• Here We Go Again!: After the Sandstorm mystery is solved at the end of Season 2, we get a timeskip to Kurt telling Jane the team has been kidnapped, and discovering an entire new set of tattoos on her...
  • Hero with Bad Publicity: The most notable members of the FBI are framed as terrorists in Season 4 finale and they have to live as fugitives as a result.
  • Hollywood Law: The second season premier shows a CIA "black site" in Oregon, even though the CIA is forbidden by law from operating on U.S. soil. It also shows them using torture as an interrogation tactic, even though that is also now forbidden by law. It also would be impossible for the CIA to grab up a domestic terrorism suspect since counter-terrorism is the province of DHS and handled by the FBI. Traditionally, when the CIA needed to interrogate someone captured in the U.S. they would have to fly them outside the country first; this is the origin of the controversy over "rendition" flights. Of course, a Central Theme of Blindspot is that abuses just as grotesque as this are rampant in American government, but attempting to expose them usually leads to being made subject to them.
  • Identity Amnesia: The show's central concept. Drugs were used to try and completely wipe out Jane's narrative memory, leaving her with no idea who she is and where she comes from. Her procedural memory, on the other hand, is fully intact, meaning that she can function like most other adults while demonstrating new skills as the plot requires.
  • Idiosyncratic Episode Naming:
    • All episode titles in Season 1 are Significant Anagrams. Once decoded, the first ten form a non-rhyming poem regarding the plot of the series. On top of that, the anagrams form a coherent, intriguing paragraph; Who is Jane Doe? Taylor Shaw, the missing girl, or maybe not. The past will cloud our eyes. Suspect everyone. Lift the curtain, and unveil the mastermind. In case of emergency, follow these instructions; stay where you are. Find a secure line to contact your handler. Find what you need in almost the last place you look. To begin the sequence, focus on the time, then wait for the address to your new safehouse. The final order will be revealed when it's filed away. The creators have stated prior to season two that the episode names of future seasons would also have hidden messages, possibly encoded in other ways.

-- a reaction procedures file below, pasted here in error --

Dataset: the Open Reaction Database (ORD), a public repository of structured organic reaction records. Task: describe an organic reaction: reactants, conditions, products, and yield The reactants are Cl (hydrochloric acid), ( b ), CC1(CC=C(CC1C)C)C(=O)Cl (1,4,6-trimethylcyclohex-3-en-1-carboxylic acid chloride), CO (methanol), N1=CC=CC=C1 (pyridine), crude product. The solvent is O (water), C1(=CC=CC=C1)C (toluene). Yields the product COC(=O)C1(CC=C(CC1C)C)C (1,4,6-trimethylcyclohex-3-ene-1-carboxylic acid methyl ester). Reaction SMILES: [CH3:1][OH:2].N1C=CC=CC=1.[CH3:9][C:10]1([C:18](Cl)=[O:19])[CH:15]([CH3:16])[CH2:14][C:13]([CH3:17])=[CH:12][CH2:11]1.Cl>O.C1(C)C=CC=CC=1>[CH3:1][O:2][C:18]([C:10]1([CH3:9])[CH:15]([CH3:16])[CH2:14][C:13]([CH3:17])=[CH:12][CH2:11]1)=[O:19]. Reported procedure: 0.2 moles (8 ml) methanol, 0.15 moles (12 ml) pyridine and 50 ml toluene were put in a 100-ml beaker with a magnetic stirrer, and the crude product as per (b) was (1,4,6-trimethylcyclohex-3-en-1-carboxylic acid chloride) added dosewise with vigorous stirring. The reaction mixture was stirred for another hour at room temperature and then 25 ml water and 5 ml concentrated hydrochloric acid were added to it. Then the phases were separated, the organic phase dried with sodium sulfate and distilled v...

1. "Woe Has Joined" (alternate title for the pilot): "Who is Jane Doe?"
    2. "A Stray Howl": "Taylor Shaw"
    3. "Eight Slim Grins": "The missing girl"
    4. "Bone May Rot": "Or maybe not"
    5. "Split the Law": "Will the past" or "The past will"
    6. "Cede Your Soul": "Cloud our eyes"
    7. "Sent on Tour": "Trust no one"
    8. "Persecute Envoys": "Suspect everyone"
    9. "Authentic Flirt": "Lift the curtain"
    10. "Evil Handmade Instrument": "And unveil the mastermind"
    11. "Cease Forcing Enemy": "In case of emergency"
    12. "Scientists Hollow Fortune": "Follow these instructions"
    13. "Erase Weary Youth": "Stay Where You Are"
    14. "Rules in Defiance": "Find a secure line"
    15. "Older Cutthroat Canyon": "To contact your handler"
    16. "Any Wounded Thief": "Find what you need"
    17. "Man's Telepathic Loyal Lookouts": "In Almost the Last Place You Look"
    18. "One Begets Technique": "To Begin The Sequence"
    19. "In the Comet of Us: "Focus On The Time"
    20. "Swift Hardhearted Stone "Then Wait For The Address"
    21. "Of Whose Uneasy Route "To Your New Safe House"
    22. "If Love a Rebel, Death Will Render "The Final Order Will Be Revealed"
    23. "Why Await Life's End "When It's Filed Away"
    • Season 2 continues the theme naming with;
    1. "In Night So Ransomed Rogue" "Nothing Is More Dangerous”
    2. "Heave Fiery Knot" "They Invoke Fear”
    3. "Hero Fears Imminent Rot" "For Their Moment is Near”
    4. ”If Beth" "The FBI”
    5. "Condone Untidiest Thefts" "Defends The Constitution”
    6. "Her Spy's Harmed" "Shepherd's Army”
    7. "Resolves Eleven Myths" "Only Serve Themselves”
    8. "We Fight Deaths on Thick Lone Waters" "When The Soldiers Attack, We Fight On”
    9. "Why Let Cooler Pasture Deform "We Shall Protect Your Freedom"
    • The winter break upgraded them to palindromes. The center letter in the palindromes, read in episode order, spell out "Kurt Weller SOS".
    1. "Nor I, Nigel, AKA Leg in Iron"
    2. "Droll Autumn, Unmutual Lord"
    3. "Devil Never Even Lived"
    4. "Name Not One Man"
    5. "Borrow or Rob"
    6. "Draw O Caesar, Erase a Coward"
    7. "Evil Did I Dwell, Lewd I Did Live"
    8. "Solos"
    9. "Senile Lines"
    10. "Regard a Mere Mad Rager"
    11. "In Words, Drown I"
    12. "Mom"
    13. "Lepers Repel"
    • Season 3 changed the code again. In each title, there is exactly one letter that is found immediately between two instances of a different letter. For example, the title of episode 1, "Back to the Grind", has the letter "o" between two "t"'s. Those center letters, in episode order, spell "One of us will give our life".